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The Bonny Awards: "Best New Kid on Campus"


TCU’s victory over Texas last weekend marked not only the end of Texas' baseball season but also the end of another Longhorn athletic year. This is the first article in a series that will look back at some of the best athletes, teams, and moments of the past nine months. Twice a week, there will be a post for a new Bonny Award. With the category, I’ll include a couple candidates to get the ball rolling and then anyone can can post their favorite candidate and an explanation. Once there is a solid group of contenders, a poll will be created. Since we’re in the doldrums of summer, the categories and candidates should be creative and fun. It’s more about looking back on the best parts of the past year than picking MVPs. We’ll start with a simple category that’s fitting for the first award: "Best New Kid on Campus."

Marquise Goodwin

There was talk about Goodwin being an undersized, "track-guy" when he was recruited. When he was quickly thrown in the mix against LMU, it was clear his size wouldn’t be an issue. Goodwin earned the spotlight for the first time when he blocked a punt that was returned for a touchdown against Colorado. A week later when Oklahoma’s defense put a cover-4 around Jordan Shipley, Goodwin rose to occasion, catching a quick slant and slipping off his defender for his first touchdown. I can still picture him high stepping into Texas’ corner of the Cotton Bowl. It was Goodwin's fourth quarter heroics--a kickoff returned for touchdown-- that put the game out of reach for the Aggies. In the Spring, he won the NCAA Long Jump Championship as a Freshman with 26’9’’ jump, which was seven inches farther than the first loser. Between two sports, he still found the time to earn a spot on the UT Athletic Director’s Honor Roll. Not too shabby.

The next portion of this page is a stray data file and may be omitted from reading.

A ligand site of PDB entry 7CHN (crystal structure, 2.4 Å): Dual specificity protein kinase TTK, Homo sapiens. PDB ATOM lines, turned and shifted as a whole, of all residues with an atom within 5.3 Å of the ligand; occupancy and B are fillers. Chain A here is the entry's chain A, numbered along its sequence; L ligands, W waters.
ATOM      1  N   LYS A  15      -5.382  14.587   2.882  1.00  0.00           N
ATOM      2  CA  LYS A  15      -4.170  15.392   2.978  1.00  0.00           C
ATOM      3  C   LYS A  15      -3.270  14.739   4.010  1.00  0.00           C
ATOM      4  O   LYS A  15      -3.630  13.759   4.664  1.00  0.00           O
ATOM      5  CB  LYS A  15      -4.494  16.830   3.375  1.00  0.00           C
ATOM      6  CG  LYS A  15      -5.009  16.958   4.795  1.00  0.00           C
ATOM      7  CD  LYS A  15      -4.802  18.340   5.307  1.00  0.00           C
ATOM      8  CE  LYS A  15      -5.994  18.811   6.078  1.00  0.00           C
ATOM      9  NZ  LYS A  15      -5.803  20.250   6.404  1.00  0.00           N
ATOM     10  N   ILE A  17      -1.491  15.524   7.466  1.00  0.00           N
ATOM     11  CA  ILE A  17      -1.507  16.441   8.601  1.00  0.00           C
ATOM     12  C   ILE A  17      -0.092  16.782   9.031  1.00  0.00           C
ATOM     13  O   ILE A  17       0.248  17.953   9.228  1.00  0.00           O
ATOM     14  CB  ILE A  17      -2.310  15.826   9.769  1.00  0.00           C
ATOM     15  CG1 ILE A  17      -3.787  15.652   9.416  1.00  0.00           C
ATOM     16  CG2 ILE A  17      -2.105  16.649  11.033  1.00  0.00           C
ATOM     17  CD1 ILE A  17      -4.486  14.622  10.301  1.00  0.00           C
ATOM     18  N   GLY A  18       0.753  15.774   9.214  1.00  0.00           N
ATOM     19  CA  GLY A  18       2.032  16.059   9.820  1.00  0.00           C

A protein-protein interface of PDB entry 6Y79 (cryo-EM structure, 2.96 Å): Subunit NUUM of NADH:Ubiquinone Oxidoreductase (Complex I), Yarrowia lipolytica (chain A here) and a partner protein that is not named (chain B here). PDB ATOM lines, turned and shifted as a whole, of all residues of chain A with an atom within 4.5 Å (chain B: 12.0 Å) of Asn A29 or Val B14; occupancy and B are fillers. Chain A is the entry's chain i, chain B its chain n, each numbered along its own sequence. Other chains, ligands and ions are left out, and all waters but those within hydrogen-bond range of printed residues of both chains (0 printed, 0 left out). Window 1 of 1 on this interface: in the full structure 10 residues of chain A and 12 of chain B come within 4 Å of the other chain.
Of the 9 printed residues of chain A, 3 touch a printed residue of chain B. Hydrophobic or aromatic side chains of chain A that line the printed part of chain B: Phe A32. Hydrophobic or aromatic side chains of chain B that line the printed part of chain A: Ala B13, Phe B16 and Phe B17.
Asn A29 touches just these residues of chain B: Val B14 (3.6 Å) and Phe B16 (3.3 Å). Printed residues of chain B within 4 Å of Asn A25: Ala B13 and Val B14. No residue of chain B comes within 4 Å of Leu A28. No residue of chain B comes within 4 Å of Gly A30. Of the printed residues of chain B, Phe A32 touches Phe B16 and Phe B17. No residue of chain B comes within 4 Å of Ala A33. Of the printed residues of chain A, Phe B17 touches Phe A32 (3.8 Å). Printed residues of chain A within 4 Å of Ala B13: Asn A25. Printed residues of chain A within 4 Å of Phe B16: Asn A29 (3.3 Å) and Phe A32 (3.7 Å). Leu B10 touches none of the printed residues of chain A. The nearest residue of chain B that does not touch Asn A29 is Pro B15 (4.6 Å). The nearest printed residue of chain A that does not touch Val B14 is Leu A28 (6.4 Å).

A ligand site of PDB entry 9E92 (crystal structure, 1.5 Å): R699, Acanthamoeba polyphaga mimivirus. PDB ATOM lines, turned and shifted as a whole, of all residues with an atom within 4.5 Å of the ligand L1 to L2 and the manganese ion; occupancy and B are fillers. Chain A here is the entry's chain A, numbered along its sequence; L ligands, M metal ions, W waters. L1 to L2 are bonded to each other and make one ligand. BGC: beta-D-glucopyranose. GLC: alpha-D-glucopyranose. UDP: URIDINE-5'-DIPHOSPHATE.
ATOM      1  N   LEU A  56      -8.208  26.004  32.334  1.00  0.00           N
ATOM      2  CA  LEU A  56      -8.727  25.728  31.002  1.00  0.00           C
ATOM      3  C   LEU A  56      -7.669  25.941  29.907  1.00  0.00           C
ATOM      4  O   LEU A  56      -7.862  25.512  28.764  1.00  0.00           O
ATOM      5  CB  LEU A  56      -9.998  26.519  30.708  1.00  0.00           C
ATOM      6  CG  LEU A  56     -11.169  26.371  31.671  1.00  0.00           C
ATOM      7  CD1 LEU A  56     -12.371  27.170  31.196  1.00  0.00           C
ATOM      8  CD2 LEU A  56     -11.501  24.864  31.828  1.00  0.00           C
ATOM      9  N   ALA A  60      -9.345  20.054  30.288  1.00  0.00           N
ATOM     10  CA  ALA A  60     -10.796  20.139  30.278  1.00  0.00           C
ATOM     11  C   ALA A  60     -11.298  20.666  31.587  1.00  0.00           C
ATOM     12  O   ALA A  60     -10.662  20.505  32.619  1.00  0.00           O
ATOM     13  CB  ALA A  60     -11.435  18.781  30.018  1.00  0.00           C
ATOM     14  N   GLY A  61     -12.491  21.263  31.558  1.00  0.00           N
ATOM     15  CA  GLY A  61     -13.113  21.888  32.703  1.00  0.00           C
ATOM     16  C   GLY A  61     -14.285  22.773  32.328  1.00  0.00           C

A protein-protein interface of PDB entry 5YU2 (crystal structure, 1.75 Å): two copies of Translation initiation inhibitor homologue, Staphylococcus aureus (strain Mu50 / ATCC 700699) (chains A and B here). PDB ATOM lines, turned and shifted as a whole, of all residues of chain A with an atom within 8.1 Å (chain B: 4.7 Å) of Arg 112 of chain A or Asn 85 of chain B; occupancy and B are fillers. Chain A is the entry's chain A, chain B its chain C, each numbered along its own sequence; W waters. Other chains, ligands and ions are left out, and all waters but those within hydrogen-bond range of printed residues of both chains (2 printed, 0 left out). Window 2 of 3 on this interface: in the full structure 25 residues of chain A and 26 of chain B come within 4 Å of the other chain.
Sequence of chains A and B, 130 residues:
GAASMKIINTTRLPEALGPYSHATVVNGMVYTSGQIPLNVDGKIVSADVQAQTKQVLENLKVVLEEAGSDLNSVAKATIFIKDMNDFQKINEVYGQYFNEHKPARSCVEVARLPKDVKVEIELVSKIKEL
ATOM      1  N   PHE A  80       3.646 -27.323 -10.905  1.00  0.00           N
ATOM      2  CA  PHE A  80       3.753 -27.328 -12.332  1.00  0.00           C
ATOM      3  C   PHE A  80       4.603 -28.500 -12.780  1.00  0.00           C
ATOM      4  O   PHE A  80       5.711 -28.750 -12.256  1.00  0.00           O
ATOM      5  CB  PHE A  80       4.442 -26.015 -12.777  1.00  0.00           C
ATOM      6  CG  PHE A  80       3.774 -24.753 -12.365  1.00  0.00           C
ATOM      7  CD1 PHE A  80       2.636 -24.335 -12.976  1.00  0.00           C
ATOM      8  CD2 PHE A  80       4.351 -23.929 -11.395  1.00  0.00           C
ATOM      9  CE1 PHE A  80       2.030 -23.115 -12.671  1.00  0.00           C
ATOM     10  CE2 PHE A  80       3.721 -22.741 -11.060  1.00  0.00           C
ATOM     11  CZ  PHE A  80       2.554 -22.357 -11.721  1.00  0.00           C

Strength hurts, Speed kills


Kenny Vaccaro

This guy’s going to be great, I just know it. By the Wyoming game, I was only tracking him on kickoffs. Number sixteen would either would be the first defender in on a tackle or he would be viciously fighting off a double team. Vaccaro is fearless; the type of player who delivers blows, not receives them. With experienced starters Gideon and Thomas locked-in at safety, the heavily tattooed freshman didn’t see the playing time his abilities deserve. In limited action, he recorded nineteen tackles, a forced fumble, and a blocked punt. I’m not a big fan of laying lumber on a teammate but his tackle in the spring game was fundamentally perfect: he lowered his hips, bowed his neck, and exploded into the ball carrier.


(3:45) Kids watching at home, this is how you tackle.